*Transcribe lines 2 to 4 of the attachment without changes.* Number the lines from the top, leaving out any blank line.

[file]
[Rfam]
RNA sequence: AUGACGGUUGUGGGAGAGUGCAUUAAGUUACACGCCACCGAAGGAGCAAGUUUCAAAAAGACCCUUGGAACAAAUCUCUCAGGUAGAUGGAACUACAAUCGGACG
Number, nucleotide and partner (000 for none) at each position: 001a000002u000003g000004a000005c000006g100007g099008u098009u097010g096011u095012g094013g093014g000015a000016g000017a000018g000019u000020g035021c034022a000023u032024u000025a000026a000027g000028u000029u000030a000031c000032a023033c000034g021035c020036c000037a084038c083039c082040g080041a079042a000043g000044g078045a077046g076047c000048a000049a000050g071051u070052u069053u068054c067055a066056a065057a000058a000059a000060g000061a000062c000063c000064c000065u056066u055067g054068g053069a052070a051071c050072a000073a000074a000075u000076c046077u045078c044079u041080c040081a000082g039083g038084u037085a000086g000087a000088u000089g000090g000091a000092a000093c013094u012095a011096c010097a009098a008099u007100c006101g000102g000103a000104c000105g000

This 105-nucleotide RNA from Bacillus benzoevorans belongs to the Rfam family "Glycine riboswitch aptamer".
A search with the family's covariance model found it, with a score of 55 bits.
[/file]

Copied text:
RNA sequence: AUGACGGUUGUGGGAGAGUGCAUUAAGUUACACGCCACCGAAGGAGCAAGUUUCAAAAAGACCCUUGGAACAAAUCUCUCAGGUAGAUGGAACUACAAUCGGACG
Number, nucleotide and partner (000 for none) at each position: 001a000002u000003g000004a000005c000006g100007g099008u098009u097010g096011u095012g094013g093014g000015a000016g000017a000018g000019u000020g035021c034022a000023u032024u000025a000026a000027g000028u000029u000030a000031c000032a023033c000034g021035c020036c000037a084038c083039c082040g080041a079042a000043g000044g078045a077046g076047c000048a000049a000050g071051u070052u069053u068054c067055a066056a065057a000058a000059a000060g000061a000062c000063c000064c000065u056066u055067g054068g053069a052070a051071c050072a000073a000074a000075u000076c046077u045078c044079u041080c040081a000082g039083g038084u037085a000086g000087a000088u000089g000090g000091a000092a000093c013094u012095a011096c010097a009098a008099u007100c006101g000102g000103a000104c000105g000

This 105-nucleotide RNA from Bacillus benzoevorans belongs to the Rfam family "Glycine riboswitch aptamer".